- Teach your child the correct vocabulary or signs needed to communicate when they need to go potty.⁠
- Make sure you have plenty of spare clothes.⁠
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4️⃣ Let's get toilet trained:⁠
- Get your child to choose a pair of underwear and put them on.⁠
- Talk to them about using the toilet and communicating when they need to pee or poo. You can sit them on the toilet at this point if you wish.⁠
- Take your child to the toilet every 15/20 minutes. Say "let's go to the potty" rather than asking "do you want to go to the toilet" - if you ask, they are likely to say no! Also, look for signs like moving from side-to-side or hiding. These are normal signs that they might need to go potty.⁠
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(Continue reading in the comments!)
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“You are my reason.⁠ ⁠ You are the reason I “You are my reason.⁠
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You are the reason I get up each morning.⁠
Even though my eyelids are as heavy as a five-ton truck.⁠
Even though all I want is to sleep in, a coffee and breakfast in bed.⁠
You are more important.⁠
You need me.⁠
For you, I would do anything.⁠
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You are the reason I am finally comfortable in my own skin.⁠
Even though I am a size bigger than I used to be.⁠
Even though my boobs cannot be described as 'perky'⁠
You relied on my body.⁠
You gave it purpose.⁠
For you, I will always love it.⁠
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You are the reason I now know the importance of patience.⁠
Even though I sometimes miss the fast-paced life.⁠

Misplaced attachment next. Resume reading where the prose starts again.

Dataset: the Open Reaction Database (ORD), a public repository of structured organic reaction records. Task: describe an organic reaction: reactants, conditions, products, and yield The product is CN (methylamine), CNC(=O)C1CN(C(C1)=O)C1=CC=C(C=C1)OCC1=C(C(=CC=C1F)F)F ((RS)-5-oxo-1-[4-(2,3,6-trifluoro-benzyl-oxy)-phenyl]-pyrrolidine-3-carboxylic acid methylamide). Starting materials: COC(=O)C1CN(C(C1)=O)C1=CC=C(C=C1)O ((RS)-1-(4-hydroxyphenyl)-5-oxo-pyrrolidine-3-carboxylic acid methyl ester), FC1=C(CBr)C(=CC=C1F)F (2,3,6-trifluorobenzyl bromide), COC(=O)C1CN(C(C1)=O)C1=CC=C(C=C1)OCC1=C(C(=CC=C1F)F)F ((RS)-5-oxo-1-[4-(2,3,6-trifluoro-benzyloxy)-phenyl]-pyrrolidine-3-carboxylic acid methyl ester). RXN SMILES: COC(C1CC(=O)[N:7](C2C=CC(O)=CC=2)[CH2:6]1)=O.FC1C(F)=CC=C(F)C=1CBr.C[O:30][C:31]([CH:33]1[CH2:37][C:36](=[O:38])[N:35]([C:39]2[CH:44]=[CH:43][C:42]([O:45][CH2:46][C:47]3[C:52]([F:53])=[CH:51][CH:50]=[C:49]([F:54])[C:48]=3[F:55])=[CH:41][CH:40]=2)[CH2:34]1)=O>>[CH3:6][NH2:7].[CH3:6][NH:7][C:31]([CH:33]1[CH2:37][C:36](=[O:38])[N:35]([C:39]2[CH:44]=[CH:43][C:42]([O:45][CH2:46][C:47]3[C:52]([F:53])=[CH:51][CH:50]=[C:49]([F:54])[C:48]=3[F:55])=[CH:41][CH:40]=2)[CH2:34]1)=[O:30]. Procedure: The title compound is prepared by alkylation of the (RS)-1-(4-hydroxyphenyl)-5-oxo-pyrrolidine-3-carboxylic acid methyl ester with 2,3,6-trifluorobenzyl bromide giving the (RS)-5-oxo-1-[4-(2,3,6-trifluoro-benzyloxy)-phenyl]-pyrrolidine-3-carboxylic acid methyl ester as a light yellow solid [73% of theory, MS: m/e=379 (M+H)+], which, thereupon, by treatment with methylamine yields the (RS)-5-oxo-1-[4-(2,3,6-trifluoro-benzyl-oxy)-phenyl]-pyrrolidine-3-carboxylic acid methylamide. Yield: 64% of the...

Even though I still get frustrated when I feel inefficient.⁠
You need me to go at your pace.⁠
You are the priority right now.⁠
For you, I slow down.⁠
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You are the reason I worry more than ever.⁠
Even though I know it won't change anything.⁠
Even though it's not your fault.⁠
You are precious.⁠
You are vulnerable.⁠
For you, I will worry forever.⁠
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You are the reason I am now filled with gratitude.⁠
Even though I get sad when things do not go my way.⁠
Even though I sometimes lose sight of what I have.⁠
You are my constant reminder that I am blessed.⁠
You are the light at the end of every tunnel.⁠
For you, everything is worth it.⁠
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You are the reason that my heart is full.⁠
Even though I am grateful for our life before you.⁠
You have shown me a love like no other.⁠
You are remarkable.⁠
For you, my heart explodes.⁠
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You are my reason." ❤️ Words by @hangingwiththeheaphys 💕⁠
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Have you noticed that your child is complaining of stomach pain and headaches? Or perhaps they seem tired and irritable despite getting the correct amount of sleep? Perhaps these things are simply coincidental, but maybe they’re not. Did you know that even children suffer from anxiety disorder? In fact, the most common mental health condition in children is anxiety disorder. If you are sensing that there may be something else going on, keep reading. {Click 🔗 in bio to continue reading this mom's personal journey with child anxiety disorder.⁠}⁠